Vance Chronicles White Poverty in America

Vance_review_20190903J.D. Vance.[1]2018. Hillbilly Elegy: A Memoir of a Family and Culture in Crisis. New York: Harper.

Review by Stephen W. Hiemstra

In the middle of the Second World War in 1944 a group of world leaders met in Breton Woods, New Hampshire to craft a monetary agreement that would come into effect after the war. In the agreement, the United States pegged the dollar to gold at a price of $26 per ounce. That agreement came to an end in 1971 when the United States announced that it could no longer defend the value of the dollar with gold. From that point forward, the rock-solid U.S. economy has been in transition.

Many people that took the opportunity to educate themselves and invest their money wisely during those prosperous years after the war pulled themselves out of poverty; others did not. In this latter case, J.D. Vance’s Hillbilly Elegy sees “a culture that increasingly encourages social decay instead of counteracting it.” (7) Ironically, he sees his own struggle with dysfunctionality paralleling that of other minority groups in America that have not moved ahead in spite of ample opportunity.


Hillbilly Elegy is the memoir of one man who defied a legacy of isolation, poverty, and a dysfunctional family culture to become educated and gainfully employed. Of his background, Vance writes:

“I may be white, but I do not identify with the WASPs of the Northeast. Instead, I identify with the millions of working-class white Americans of Scots-Irish descent who have no college degree … Americans call them hillbillies, rednecks, or white trash. I call them neighbors, friends, and family.”(3)

In his description, Vance goes on to cite social isolation:

“Our religion has changed—built around churches heavy on emotional rhetoric but light on the kind of social support necessary to enable poor kids to do well. Many of us have dropped out of the labor force or have chosen not to relocate for better opportunities. Our men suffer from a peculiar crisis of masculinity in which some of the very traits that our culture inculcates make it difficult to succeed in a changing world.”(4-5)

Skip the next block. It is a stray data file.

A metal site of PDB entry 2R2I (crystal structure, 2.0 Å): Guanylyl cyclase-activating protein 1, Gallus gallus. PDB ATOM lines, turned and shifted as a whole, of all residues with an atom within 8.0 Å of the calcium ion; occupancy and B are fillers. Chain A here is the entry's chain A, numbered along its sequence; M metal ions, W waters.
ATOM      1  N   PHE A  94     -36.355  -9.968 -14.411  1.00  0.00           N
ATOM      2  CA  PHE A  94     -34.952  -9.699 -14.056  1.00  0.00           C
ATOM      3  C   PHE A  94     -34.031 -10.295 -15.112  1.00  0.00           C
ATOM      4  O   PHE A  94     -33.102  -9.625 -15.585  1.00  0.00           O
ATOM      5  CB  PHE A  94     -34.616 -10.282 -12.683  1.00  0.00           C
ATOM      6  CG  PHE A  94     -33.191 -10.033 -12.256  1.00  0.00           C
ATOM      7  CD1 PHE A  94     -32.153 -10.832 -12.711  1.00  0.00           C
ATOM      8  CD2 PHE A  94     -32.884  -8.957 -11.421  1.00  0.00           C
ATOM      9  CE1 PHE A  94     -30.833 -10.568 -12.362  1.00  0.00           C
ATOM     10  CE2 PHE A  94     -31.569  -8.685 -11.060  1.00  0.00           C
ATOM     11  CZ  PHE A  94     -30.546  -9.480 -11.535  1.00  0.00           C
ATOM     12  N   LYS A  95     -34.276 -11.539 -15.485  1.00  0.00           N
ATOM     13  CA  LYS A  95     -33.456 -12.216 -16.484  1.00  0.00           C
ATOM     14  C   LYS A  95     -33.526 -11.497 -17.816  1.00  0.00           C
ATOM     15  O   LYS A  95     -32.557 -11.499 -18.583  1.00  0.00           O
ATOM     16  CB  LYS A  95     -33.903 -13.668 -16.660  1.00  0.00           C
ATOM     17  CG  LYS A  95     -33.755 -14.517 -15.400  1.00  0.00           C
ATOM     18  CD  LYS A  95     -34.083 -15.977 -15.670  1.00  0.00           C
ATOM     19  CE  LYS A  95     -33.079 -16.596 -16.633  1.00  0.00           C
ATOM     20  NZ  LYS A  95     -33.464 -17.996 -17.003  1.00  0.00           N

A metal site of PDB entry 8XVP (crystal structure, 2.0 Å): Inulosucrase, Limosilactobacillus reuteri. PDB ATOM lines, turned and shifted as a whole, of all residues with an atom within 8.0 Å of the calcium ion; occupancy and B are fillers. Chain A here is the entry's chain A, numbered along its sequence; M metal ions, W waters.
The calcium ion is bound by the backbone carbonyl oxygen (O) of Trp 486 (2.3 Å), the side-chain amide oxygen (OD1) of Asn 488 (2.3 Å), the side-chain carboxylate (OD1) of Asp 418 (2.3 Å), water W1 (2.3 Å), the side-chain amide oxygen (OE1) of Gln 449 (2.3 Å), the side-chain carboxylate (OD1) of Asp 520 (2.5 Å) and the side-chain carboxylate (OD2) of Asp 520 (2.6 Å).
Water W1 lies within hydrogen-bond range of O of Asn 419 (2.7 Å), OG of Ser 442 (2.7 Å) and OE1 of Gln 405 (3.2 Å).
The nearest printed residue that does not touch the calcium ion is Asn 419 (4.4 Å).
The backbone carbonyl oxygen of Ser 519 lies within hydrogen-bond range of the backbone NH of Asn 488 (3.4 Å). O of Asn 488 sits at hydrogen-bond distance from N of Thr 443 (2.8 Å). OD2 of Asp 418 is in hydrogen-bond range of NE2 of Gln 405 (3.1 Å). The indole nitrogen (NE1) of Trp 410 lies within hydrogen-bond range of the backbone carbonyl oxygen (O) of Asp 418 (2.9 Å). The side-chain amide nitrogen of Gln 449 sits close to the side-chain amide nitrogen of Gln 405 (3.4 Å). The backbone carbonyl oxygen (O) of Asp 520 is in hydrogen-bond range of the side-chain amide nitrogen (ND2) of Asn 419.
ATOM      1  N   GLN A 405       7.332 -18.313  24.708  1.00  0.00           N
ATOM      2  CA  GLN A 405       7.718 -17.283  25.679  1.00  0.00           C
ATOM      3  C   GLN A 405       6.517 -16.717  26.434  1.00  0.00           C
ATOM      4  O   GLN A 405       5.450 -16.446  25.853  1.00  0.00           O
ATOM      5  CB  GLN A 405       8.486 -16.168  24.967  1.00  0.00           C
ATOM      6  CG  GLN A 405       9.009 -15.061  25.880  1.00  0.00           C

Unfortunately, he does not elaborate on the changes that churches have undergone to reinforce this dysfunctional culture. He does, however, emphasize the oasis offered by his grandparents—in spite of their own obvious dysfunctions—that allowed him to graduate from high school and the encouragement they gave to his higher education (e.g. 253).

Detailed Dysfunction

Vance calls his grandparents Mamaw and Papaw, terminology used exclusively by his hillbilly community (23). Mamaw and Papaw grew up in Jackson, Kentucky but moved to Middletown, Ohio for fairly sketchy reasons—Bonnie was 16 and pregnant and James feared that her family would shoot him. Ohio offered the opportunity to find industrial work at Armco and join the middle class. Ironically, the pregnancy that prompted the move died in infancy (26-27).

Vance‘s mother was a nurse whose life was torn between an addiction and a never-ending rotation of men. Once he realized early in high school that the instability in his home life would never change, he moved in with his grandmother. He writes:

“Mamaw [a pistol-packing hillbilly] would kill anyone who tried to keep me from her. This worked for us because Mamaw was a lunatic and our entire family feared her.”(243)

Protected by his lunatic grandmother, Vance found stability in his high school years that allowed him to focus on his studies. He later joined the Marines which “taught me how to live like an adult”and enabled him to apply for Ohio State (174-77).

Ironically, he kept his relationship with his grandmother a secret, even from his close friends, because child protective services would not have honored this relationship and would probably have placed him in foster-care. He writes:

“Part of the problem is how state laws define the family. For families like mine—and for many black and Hispanic families—grandparents, cousins, aunts, and uncles play an outsize role.”(243)

This outsize role arises because even in dysfunctional families there is often someone willing to look out for a child at risk and function as a surrogate parent.


J.D. Vance’s Hillbilly Elegy is a memoir of a young man who grew up in hillbilly family and found his way to Ohio State University and Yale Law school despite all odds against him. The craziness of his life and family make this an interesting read. At the time of publication in 2016 the media made this book a cult classic because it seemed—quite unfairly—to epitomize the typical Donald Trump voter in a manner like “Joe Six-pack”or the “Silent Majority”used to describe poor white voters, forgotten by the media and mainstream politicians between elections. Nevertheless, Hillbilly Elegyis likely to become and remain a classic study of cultural dysfunction.


Vance Chronicles White Poverty in America

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